Repurposed feed and seed bags have become support for pollinator projectBy University of Illinois Extension Services — May 2, 2023
Creativity and passion for the environment have spurred on a group of volunteers who are using polypropylene feed and seed bags to help the Elkhart Pollinator Habitat. University of Illinois Extension Master Naturalists serving Fulton, Mason, Peoria, and Tazewell counties, and Logan, Menard, and Sangamon counties have been busy this winter repurposing what was destined for the landfill into useful reusable totes that they are using to raise funds to support the habitat project.
“I was gifted a repurposed plastic birdseed bag and thought I can do that,” shared Master Naturalist Mona Maas. She learned that these bags are difficult to recycle and most of them end up in landfills or oceans. “At the same time, I had been looking for a way to fund the hiring of an assistant for my Master Naturalist project, the Elkhart Pollinator Habitat. I hoped perhaps this could be it!”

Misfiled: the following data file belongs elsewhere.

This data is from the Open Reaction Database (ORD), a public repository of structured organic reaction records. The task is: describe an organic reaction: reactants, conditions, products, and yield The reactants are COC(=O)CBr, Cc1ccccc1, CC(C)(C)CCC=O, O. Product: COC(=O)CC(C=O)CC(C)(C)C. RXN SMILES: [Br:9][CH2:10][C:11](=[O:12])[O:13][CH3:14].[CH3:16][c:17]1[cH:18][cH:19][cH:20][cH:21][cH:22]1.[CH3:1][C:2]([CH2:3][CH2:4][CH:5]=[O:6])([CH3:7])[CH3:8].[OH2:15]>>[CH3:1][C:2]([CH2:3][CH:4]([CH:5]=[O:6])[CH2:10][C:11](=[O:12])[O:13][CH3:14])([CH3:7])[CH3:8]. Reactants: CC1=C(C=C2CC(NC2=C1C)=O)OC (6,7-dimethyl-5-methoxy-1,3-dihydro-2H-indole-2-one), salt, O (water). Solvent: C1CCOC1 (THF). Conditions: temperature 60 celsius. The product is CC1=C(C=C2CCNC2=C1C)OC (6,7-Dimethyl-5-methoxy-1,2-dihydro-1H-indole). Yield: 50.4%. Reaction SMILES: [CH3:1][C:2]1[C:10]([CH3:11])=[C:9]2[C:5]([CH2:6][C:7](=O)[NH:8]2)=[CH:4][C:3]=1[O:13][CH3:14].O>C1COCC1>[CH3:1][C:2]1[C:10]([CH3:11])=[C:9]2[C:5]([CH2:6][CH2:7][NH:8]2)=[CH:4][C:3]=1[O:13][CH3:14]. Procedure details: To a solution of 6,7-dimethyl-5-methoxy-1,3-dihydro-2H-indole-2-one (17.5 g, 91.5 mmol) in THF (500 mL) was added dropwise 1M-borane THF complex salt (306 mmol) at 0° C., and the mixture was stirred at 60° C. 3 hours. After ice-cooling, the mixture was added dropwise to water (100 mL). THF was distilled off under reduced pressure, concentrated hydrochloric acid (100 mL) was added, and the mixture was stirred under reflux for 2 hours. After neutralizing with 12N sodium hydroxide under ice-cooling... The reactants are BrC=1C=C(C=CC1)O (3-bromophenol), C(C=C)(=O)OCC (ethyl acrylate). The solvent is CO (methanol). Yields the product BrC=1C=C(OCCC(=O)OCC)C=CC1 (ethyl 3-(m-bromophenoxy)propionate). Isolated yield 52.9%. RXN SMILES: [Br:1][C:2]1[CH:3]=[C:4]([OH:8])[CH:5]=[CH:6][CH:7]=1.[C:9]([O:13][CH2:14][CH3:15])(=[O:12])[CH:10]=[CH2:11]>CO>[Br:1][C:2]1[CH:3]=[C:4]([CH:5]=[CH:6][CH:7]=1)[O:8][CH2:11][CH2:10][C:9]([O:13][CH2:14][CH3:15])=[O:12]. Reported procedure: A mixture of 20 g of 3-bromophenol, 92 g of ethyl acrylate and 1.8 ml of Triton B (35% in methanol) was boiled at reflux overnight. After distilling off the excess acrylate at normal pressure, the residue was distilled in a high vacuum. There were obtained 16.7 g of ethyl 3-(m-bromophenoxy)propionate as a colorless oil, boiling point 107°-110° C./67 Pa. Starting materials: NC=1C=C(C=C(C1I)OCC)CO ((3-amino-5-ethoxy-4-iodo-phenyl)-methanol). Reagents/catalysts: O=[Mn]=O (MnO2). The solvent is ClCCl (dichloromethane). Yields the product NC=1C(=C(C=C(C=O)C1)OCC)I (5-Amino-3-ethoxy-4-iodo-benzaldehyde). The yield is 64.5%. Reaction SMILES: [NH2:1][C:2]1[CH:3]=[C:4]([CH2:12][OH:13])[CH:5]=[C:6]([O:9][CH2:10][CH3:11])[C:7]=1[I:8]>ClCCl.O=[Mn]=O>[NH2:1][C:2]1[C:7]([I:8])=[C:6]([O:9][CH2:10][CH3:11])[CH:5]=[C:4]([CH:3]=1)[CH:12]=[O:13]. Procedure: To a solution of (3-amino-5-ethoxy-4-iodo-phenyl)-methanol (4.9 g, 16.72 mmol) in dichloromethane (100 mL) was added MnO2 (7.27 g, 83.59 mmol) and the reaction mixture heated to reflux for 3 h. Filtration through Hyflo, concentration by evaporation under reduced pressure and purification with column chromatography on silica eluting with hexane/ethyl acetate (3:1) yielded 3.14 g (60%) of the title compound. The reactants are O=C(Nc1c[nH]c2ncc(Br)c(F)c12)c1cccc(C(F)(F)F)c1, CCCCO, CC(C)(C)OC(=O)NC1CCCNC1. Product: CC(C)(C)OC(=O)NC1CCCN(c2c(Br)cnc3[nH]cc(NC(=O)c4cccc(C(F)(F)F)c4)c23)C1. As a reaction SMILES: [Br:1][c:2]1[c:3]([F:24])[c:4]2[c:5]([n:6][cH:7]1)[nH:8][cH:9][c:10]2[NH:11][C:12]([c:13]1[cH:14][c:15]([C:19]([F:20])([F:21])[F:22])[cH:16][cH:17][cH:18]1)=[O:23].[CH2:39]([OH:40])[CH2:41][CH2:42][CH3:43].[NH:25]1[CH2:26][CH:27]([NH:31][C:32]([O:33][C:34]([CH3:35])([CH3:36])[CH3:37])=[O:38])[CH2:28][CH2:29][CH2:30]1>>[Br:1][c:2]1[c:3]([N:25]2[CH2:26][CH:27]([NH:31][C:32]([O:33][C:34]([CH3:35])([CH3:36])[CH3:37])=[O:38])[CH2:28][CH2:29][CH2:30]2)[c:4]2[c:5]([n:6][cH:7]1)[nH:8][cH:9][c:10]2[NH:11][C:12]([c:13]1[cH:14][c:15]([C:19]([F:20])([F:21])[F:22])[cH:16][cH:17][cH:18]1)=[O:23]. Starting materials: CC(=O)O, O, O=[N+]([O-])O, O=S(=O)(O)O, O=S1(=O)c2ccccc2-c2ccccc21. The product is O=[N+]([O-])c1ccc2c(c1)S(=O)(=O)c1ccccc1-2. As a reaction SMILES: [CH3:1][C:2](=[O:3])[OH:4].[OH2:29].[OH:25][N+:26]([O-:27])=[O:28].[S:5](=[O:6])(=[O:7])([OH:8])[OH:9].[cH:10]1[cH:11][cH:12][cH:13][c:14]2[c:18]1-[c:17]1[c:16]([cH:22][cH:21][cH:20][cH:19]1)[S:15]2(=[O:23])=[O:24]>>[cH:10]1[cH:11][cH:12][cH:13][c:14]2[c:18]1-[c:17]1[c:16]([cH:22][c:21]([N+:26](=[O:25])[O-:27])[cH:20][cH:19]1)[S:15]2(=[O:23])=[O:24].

“My Master Naturalist training gave me the confidence to develop the Elkhart Pollinator Habitat in 2020. The habitat is well established and a joy to maintain, but I want to see it thrive for a long time. I made a presentation to our Village Board, who supported the concept of my fundraiser with a promise of a $500 matching gift! I presented the Repurpose PP project to my community using Facebook and our community newsletter. I connected with Illinois Audubon Springfield Chapter and the Illinois Native Plant Society Central Chapter to share about the project and get help collecting bags. I asked friends who have chickens, and the bags started coming in, ultimately totaling more than 300,” said Maas.
Maas coordinated a group of 10 Master Naturalists from the two Extension units for six full days of cleaning, cutting, folding, and sewing. Even after the project workdays, local MN Cindy Intravartolo and sister Diane continued the PP bags process at home in Fulton County. Intravartolo has been collecting feed bags from Wildlife Prairie Park where she volunteers and does the whole bag-making process herself.
As the season changes and Maas and her Master Naturalist friends return to their outdoor projects, they are hoping to find others who can continue the bag repurposing project.
“It didn’t take us long to learn how to quickly churn out the bags,” Maas explained. “So far, we have completed more than 225. Now we are working to get the word out and involve the community! These bags will be available during the Elkhart Wildflower Walks in April.”
For more information about repurposing feed and seed bags, contact ag and natural resources Extension program coordinator Christine Belless.